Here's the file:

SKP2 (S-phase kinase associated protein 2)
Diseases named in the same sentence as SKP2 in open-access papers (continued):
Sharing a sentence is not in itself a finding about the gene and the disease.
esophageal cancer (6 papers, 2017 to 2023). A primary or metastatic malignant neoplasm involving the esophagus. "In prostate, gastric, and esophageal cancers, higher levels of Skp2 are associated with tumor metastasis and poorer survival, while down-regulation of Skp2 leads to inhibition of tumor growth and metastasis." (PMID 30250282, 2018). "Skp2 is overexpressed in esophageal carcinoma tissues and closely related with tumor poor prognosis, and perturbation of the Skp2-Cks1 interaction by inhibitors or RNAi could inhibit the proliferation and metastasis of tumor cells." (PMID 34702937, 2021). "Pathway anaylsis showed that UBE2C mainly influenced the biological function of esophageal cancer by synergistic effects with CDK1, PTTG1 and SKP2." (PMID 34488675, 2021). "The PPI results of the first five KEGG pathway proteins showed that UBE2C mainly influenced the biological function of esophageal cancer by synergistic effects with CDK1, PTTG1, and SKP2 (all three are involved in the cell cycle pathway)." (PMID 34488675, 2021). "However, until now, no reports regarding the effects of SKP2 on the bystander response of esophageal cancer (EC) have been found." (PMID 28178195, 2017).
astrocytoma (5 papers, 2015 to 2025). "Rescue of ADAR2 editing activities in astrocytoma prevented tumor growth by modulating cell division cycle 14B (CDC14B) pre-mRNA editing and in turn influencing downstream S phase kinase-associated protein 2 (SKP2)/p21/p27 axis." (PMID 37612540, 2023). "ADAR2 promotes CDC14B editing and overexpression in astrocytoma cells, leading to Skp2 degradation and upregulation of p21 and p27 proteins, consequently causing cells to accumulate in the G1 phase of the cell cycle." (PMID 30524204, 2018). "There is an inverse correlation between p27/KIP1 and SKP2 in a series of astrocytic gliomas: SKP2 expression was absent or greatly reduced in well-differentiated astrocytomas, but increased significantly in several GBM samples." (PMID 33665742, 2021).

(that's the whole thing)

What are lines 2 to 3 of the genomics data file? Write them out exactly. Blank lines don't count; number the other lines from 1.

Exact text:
Diseases named in the same sentence as SKP2 in open-access papers (continued):
Sharing a sentence is not in itself a finding about the gene and the disease.